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UPDATE: COC budget sees increase from last year

Posted: September 26, 2013 10:55 a.m.
Updated: September 26, 2013 5:40 p.m.
 

SANTA CLARITA - Bolstered by passage of the Proposition 30 tax hikes in November, College of the Canyons is projecting a budget increase this year, though officials say that even with the increase the college’s budget is still below what it was before the recession.

As approved, COC’s budget will increase by about $3.5 million over last year to stand at approximately $185 million, according to figures from the college.

Of that, about $88 million is made up by the college’s unrestricted general fund, which is used typically for course supplies and materials, salaries and other operational costs.

“We’re excited to see that increase because it means that we can increase our course offerings,” said Eric Harnish, vice president of public information at COC.

Harnish said COC is offering about 160 more classes this fall semester than last year’s.

The college will also increase the number of courses offered during its winter session, he said.

“The last four years have been difficult in terms of funding and we are seeing some funding increases this year,” he said.

“We’re not where we were back in 2008-2009, but we are headed in the right direction and we are able to increase access and make more opportunities available for our students.”

Community college districts have until Sept. 15 to adopt a final budget. Members of COC’s Board of Trustees approved the final budget on Sept. 11.

Officials credited Proposition 30, a series of income and sales tax increases that was approved by voters in November, with providing additional funding to the college.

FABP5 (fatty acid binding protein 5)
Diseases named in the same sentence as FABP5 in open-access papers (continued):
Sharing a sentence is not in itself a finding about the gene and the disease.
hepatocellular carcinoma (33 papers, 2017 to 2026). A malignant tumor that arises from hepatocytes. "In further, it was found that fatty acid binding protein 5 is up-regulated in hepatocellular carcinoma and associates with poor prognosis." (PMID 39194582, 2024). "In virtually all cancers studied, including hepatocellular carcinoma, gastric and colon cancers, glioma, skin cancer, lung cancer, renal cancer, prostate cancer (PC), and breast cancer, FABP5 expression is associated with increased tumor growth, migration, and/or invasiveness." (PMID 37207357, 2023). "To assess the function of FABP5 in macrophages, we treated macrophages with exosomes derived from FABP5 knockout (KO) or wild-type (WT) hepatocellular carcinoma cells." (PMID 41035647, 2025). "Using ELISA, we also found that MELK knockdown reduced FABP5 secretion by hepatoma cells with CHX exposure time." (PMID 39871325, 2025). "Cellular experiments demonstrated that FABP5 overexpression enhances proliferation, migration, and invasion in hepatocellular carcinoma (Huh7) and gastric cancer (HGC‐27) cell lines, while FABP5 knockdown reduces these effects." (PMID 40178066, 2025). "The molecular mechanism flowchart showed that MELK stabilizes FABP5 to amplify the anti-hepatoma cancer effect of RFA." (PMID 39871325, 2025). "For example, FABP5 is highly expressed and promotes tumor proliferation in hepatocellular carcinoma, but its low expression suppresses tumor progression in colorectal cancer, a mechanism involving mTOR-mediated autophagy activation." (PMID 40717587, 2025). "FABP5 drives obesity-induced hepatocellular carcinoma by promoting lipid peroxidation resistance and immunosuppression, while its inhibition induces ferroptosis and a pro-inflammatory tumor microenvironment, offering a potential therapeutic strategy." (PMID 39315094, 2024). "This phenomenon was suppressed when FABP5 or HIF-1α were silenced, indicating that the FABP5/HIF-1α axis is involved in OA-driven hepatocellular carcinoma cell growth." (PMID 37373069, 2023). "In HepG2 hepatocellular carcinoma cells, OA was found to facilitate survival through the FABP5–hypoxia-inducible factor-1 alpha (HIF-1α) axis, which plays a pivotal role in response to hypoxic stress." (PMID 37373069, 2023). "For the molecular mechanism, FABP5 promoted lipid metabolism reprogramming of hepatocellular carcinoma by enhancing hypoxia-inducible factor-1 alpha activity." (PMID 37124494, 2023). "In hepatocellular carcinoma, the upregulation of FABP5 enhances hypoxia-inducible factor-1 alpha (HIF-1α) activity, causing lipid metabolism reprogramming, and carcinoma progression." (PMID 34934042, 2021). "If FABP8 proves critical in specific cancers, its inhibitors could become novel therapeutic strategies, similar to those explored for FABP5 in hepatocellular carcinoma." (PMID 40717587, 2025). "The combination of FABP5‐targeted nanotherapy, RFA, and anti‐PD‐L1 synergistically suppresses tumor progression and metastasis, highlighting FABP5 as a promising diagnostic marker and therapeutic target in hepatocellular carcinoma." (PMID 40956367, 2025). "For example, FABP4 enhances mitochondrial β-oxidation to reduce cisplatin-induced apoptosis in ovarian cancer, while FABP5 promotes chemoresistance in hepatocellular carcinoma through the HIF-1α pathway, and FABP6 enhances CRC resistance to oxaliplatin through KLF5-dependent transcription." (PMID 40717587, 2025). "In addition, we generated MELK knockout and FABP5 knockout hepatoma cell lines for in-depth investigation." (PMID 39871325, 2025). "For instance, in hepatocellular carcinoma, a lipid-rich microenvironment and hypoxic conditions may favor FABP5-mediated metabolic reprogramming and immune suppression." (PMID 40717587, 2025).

“Passage of Proposition 30 helped us a great deal, as it did many community colleges,” said Joan MacGregor, a member of the college’s Board of Trustees.

Statewide, community colleges received $210 million in additional funds in 2012-2013 as a result of Proposition 30, according to figures from the California Community Colleges Chancellor’s Office.

However, the increase pales in comparison the cuts absorbed by community colleges, which total about $1.5 billion since 2008, according to the Public Policy Institute of California.

But the Proposition 30 tax hikes, which are supposed to primarily fund education, are temporary — expiring after the 2018-2019 fiscal year.

“Our concern somewhat is that Proposition 30 does end, so we’re already planning for that,” MacGregor said. “We’re always looking ahead.”

Harnish said the college is examining grant opportunities and partnerships with other agencies as a way to supplement money received from the state.

Lmoney@signalscv.com
661-287-5525
On Twitter @LukeMMoney

 

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